Ironically, the one problem I had with the movie is that Bonnaire and her character is perhaps TOO self-assured and as an actress Bonnaire tends to dominate the rest of the cast too much. It might be a feminist statement to have young female protagonist who is this self-confident, but I don't know that it's necessarily very realistic.
This is an example of film I would never claim is great, but is
certainly off the usual beaten (to death) path and therefore at is
interesting at least.
The story is about a self-absorbed yuppie mother (Katherine Hahn) who tries to spice up her marriage by going to a strip club and then bringing home a lap dancer (Juno Temple) to be her nanny. I can imagine two movies immediately: it could be some late-night cable sexploitation thing where a hot woman discovers her inner stripper and lives happily (and sexily) ever after, OR it could be some half-assed feminist diatribe where two women from different social classes learn to relate to each other as they come to terms with the commodification of women by the patriarchy, yada, yada. Fortunately, this movie is neither. Instead it's kind of satirical black comedy about a not particularly sympathetic female character who in quest of some kind of sexual liberation makes a complete mess of her life, her new "friend's" life, and generally the lives of everyone around her.
It's also nice to find a movie about strippers that strikes a balance between pure exploitation and the kind "female empowerment" claptrap where Hollywood actresses take on "brave" role as strippers and sex workers, but strictly observe their iron-clad "no-nudity clauses" because that would somehow be giving in to "sexism". Both actresses bravely shed both their clothes and their need to ALWAYS maintain audience sympathy. Juno Temple's character is a proud "sex worker" who does what she does, not because she is either "exploited" or "empowered", but simply because it is a valid career choice. She's totally amoral--kind of like a sexy shark. Hahn's character is a self-loathing Jewish feminist who thinks she has less "hang-ups" than everyone around her when she probably has a lot more.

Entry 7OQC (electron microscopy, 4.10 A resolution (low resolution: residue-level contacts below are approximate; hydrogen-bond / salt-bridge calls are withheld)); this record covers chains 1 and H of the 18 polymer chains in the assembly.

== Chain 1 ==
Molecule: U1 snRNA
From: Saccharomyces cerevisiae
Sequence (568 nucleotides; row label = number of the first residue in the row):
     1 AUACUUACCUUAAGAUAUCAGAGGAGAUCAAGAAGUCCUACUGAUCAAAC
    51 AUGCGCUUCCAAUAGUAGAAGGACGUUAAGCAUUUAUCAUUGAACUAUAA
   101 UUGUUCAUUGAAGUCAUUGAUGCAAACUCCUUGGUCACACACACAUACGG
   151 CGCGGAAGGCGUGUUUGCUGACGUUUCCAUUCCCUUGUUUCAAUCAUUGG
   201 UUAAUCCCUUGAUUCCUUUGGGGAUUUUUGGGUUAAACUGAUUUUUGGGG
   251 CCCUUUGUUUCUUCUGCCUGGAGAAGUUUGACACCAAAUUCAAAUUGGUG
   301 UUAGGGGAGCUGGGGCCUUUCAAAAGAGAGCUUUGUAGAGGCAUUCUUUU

Hahn at times risks being completely unsympathetic, which may explain a lot of the negative reaction to this movie. It's really hard to dislike Juno Temple, but I think the fact that she's such a desirable little cutie who takes her clothes off in every other role sometimes overshadows what a talented actress she is. Yeah, she gets all the "nudie" roles her prudish American peers won't touch, but if you compare this to "Magic, Magic" to "Cracks" to the British "St. Trinian's" comedies she first appeared in, it's evident she has a lot more range and talent than she's given credit for. This movie is not a comedy masterpiece by any means, but it is certainly worth a look.
This is another one of the French movies, perhaps inspired by early
Claude Chabrol movies like "Betty" or "Les Biches", that feature two
women of different ages and backgrounds who become obsessed and
enmeshed with each other. Other films in this vein include "See the
Sea", "Swimming Pool", "Nathalie", and perhaps in some respects even
the gory horror film "Inside". Of course, this particular film is more
hallucinatory and confusing than most and told from the perspective of
unreliable protagonist. And it's only available in French with no
subtitles (which really doesn't help either in my case). Yael Abacassis
is a recently divorced mother who hires a nanny (Clemence Poesy). Only
in France would a prospective nanny chain smoke at a job interview, but
the neurotic mother does too (amazingly the children don't die of lung
cancer during the movie). The older woman becomes obsessed with the sex
life of the younger woman, especially after she finds out that they
seem to be dating the same man. She even follows her to a sex club one
night (If you're busy stalking your babysitter, who's watching your
children?). The movie only gets stranger, more hallucinatory, and more
confusingly ambiguous from there.
It probably sounds like I didn't like this, but I kind of did (not that it couldn't have done with some English subs). Dense ambiguity is still better than being mercilessly beaten over the head with every plot point, which is too often the Hollywood style. I have never seen Abacissis before, but Poesy will be familiar to many for her role as "Fleur Delacourt" in "Harry Potter and the Goblet of Fire" where she made the hearts (and perhaps other parts of the anatomy) of male "Harry Potter" fans throb. I've seen a couple of her foreign films now and while she's much less famous, she's already clocked more nude scenes than Emma Watson probably ever will.
Not that I'd recommend THIS movie to "Harry Potter" fans, but if you're familiar with the neurotic female "doppleganger" theme in French films, you'll probably appreciate a film like this, even if it isn't in the class of Claude Chabrol or Francois ("See the Sea", "Swimming Pool") Ozon.
Italian comedian and unlikely stud Renzo Montagnini plays a fairly
typical comedic role as some kind of professor who has organized a
vacation retreat for his colleagues and manages to get embroiled in
various sex-related shenanigans involving a sexy colleague (Lili
Carati), an unfaithful wife (Cinzia di Ponti) and a saucy maid